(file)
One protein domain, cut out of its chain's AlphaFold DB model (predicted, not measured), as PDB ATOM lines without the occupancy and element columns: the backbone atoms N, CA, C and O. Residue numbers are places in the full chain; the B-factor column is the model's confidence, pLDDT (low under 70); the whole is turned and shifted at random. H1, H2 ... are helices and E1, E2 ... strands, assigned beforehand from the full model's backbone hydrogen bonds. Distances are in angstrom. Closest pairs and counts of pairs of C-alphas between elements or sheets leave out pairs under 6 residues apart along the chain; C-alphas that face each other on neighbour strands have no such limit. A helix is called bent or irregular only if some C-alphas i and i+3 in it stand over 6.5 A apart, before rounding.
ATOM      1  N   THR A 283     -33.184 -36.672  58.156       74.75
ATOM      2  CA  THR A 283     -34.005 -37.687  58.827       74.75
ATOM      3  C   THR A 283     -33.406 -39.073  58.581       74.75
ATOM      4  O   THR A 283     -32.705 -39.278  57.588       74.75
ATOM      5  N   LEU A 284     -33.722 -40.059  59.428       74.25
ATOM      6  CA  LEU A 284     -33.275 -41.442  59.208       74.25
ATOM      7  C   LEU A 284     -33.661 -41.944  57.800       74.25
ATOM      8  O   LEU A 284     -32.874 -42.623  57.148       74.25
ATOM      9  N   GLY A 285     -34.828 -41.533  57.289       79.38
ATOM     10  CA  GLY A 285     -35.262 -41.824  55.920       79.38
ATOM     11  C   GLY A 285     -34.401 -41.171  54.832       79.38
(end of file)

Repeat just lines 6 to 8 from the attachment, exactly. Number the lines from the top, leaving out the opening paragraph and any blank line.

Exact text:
ATOM      6  CA  LEU A 284     -33.275 -41.442  59.208       74.25
ATOM      7  C   LEU A 284     -33.661 -41.944  57.800       74.25
ATOM      8  O   LEU A 284     -32.874 -42.623  57.148       74.25